Thursday, May 26, 2011

Fueling Aviation with Biomass and Other Renewable Feedstocks

More: A 100 page PDF roadmap to aviation biofuels from CSIRO for Australia & New Zealand

A new report from Sustainable Aviation Fuels Northwest touts the ability of the US Northwest region to supply significant quantities of feedstock for sustainable aviation fuels -- via multiple methods of synthesis. PDF Executive Summary of Report
Noting that no single feedstock or technology pathway is likely to provide sustainable aviation fuel at the scale or speed needed to achieve industry goals, the report focuses on a portfolio of options, including different conversion technologies and sources of potentially sustainable biomass, including oilseeds, forest residues, solid waste, and algae.

...SAFN focused on two primary conversion technologies for use with the four feedstocks:

Hydroprocessing. Established hydroprocessing technologies to produce aviation fuels from natural oils. ASTM approval for an aviation fuel using up to a 50% biofuel blend is anticipated later this year. This provides a near-term opportunity to create Northwest supply chains for sustainable aviation fuels utilizing oils from oilseed crops such as camelina, as well as algae and biomass.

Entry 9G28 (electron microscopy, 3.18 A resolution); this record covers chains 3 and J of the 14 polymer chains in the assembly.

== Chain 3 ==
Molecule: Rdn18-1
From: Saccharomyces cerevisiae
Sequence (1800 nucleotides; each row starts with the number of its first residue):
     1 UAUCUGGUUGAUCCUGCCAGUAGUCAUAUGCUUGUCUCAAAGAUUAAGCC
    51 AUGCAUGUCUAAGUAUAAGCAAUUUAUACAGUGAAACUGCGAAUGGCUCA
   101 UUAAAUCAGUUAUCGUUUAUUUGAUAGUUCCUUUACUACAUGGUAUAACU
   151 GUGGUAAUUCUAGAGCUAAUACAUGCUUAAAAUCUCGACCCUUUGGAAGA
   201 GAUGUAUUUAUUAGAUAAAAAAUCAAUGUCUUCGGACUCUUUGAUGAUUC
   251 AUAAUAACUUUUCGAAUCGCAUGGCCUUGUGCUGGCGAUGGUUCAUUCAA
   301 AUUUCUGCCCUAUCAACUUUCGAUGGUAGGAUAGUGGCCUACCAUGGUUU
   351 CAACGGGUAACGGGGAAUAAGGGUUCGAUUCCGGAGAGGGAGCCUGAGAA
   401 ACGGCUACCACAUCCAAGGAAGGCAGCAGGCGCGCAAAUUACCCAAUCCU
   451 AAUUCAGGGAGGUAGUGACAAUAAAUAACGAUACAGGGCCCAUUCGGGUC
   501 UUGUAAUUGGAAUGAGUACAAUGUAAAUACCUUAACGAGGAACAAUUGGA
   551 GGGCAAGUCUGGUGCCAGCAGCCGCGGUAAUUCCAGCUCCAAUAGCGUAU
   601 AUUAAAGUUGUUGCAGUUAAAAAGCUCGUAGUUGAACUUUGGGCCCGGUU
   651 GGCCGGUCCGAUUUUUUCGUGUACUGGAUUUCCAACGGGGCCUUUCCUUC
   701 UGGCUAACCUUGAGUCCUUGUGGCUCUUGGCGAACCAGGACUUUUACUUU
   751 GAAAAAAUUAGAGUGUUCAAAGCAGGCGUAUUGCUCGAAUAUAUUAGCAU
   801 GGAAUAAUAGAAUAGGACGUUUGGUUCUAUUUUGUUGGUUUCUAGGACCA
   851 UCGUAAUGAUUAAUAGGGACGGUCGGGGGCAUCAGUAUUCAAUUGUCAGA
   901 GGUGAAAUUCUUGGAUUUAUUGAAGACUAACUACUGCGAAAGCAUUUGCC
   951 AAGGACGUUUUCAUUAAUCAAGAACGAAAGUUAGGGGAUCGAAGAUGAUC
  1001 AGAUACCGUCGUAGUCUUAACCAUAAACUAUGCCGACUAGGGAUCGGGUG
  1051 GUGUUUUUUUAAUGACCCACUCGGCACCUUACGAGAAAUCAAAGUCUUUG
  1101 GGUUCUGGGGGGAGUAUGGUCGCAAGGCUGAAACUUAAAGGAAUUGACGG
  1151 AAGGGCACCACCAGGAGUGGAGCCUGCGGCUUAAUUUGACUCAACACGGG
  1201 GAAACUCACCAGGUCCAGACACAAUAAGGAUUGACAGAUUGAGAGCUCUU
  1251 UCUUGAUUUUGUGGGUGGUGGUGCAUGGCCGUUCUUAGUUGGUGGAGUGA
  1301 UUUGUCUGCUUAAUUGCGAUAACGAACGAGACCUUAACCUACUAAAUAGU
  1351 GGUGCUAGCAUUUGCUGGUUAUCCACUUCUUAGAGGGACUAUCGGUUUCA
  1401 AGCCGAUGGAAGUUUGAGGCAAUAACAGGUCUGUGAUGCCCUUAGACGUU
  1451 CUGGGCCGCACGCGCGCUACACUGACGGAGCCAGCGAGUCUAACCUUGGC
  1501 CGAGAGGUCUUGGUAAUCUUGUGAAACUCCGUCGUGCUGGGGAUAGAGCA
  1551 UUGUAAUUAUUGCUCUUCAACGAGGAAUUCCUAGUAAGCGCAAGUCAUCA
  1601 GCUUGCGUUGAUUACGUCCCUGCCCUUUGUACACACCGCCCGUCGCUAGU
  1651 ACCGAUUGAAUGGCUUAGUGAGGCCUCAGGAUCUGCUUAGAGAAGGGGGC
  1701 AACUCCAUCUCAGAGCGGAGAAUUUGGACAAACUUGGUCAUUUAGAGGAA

Lignocellulosic biomass processing. Emerging technologies that use heat, chemicals and microorganisms to process woody biomass and cellulose into fuels and chemicals. This opens the way to using forest and agricultural residue streams, as well as significant portions of municipal and industrial solid waste. One technology has received ASTM approval and others are in cue. A report chapter provides an overview of emerging technologies and ways to site demonstration facilities in the Northwest.

Full SAFN PDF report download 3.7 MB

While the above report focuses on the US Pacific Northwest, in reality other parts of the world are even more prolific producers of biomass, algae, oilseeds, or solid wastes. The tropics are a particularly promising area for feedstock production given the year-round growing climate and abundant sunlight.

As biomass to fuels technology improves and becomes more economical, expect to see and increasing number of wealthy temperate zone nations investing in bioplantations in the tropical zone. As for the politically correct connotations of "neocolonialism" which may accompany such investment in more primitive and impoverished third world nations -- it is best to get away from such blockheaded and reactionary obstacles to clear thinking.

Biofuels feedstock production may be the best fit for a sustainable and appropriate industry that the tropical third world has ever known.

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